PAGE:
I’m wondering if readers even notice this. I know that I didn’t until it was pointed out to me in the editing phase of my story “Playing Man” (which was published in QUANTUM ZOO). I was informed by D.J. Gelner, my editor (who did an outstanding job, by the way) that the convention was to place the dialog tag at the end of the sentence, and it should be “Bob said,” instead of “said Bob.” For example:
“I really want to try playing that Beatles song,” Rich said.
“Which one? There are a million of them!” Peter said.
“Let’s do them all,” Carter suggested.
Is that qualitatively better than the alternative:
“I really want to try playing that Beatles song,” said Rich.
“Which one? There are a million of them!” said Peter.
“Let’s do them all,” suggested Carter.
To me, they both read the same. I read the tag and it vaguely registers as an identification of the speaker. After being informed of the accepted (or proper?) way to write it, I started noticing, and while most fiction, especially indie fiction, does it the “right” way, Orson Scott Card’s book RUINS mixed them up indiscriminately. And so do I, in most of my fiction. As I read my short stories and longer works, I find both forms used, with no rhyme or reason to the usage except for the rhythm of the words in my head.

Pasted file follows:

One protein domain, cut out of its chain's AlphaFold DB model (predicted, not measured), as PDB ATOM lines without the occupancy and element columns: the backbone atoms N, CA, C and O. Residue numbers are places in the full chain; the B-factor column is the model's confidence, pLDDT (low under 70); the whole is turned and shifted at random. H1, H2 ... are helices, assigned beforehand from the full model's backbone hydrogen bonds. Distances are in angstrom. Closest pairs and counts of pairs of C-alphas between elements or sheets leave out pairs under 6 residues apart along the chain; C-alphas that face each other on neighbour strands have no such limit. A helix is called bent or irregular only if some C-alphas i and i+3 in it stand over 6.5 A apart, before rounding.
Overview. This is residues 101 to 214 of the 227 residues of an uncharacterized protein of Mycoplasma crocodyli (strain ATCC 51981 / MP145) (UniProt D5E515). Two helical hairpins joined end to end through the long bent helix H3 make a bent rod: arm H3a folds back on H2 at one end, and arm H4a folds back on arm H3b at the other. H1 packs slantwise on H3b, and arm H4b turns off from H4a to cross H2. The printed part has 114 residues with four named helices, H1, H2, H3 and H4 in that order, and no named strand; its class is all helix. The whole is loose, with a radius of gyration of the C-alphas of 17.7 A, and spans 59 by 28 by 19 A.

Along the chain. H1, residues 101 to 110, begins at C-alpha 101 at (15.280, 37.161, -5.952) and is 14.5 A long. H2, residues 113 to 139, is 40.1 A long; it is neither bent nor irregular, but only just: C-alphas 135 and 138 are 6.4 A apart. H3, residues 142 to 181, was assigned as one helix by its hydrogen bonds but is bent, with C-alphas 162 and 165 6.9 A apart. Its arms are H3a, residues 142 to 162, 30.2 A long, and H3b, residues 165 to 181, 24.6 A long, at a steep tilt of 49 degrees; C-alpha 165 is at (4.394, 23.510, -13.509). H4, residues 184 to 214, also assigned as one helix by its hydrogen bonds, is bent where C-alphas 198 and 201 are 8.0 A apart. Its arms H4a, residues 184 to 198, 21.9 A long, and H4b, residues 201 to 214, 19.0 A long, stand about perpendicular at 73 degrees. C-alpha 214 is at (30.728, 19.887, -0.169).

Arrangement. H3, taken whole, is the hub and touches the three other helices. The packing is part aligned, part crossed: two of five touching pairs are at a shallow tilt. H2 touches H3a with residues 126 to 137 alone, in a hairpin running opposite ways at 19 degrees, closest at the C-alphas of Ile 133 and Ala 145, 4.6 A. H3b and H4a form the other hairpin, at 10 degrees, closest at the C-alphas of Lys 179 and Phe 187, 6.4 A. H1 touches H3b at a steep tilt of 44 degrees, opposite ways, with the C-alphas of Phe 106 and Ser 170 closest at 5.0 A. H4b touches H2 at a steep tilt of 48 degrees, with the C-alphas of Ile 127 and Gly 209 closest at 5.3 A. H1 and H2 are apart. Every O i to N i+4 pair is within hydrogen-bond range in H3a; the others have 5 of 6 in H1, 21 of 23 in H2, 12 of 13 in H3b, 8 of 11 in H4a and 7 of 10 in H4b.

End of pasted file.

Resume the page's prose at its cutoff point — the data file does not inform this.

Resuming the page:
In other words, if it sounded right one way, I wrote it that way. And vice versa.
I don’t know if it is “wrong” to do it that way, so I’ve been trying to make everything conform to D.J.’s rules. But if I miss one, forgive me.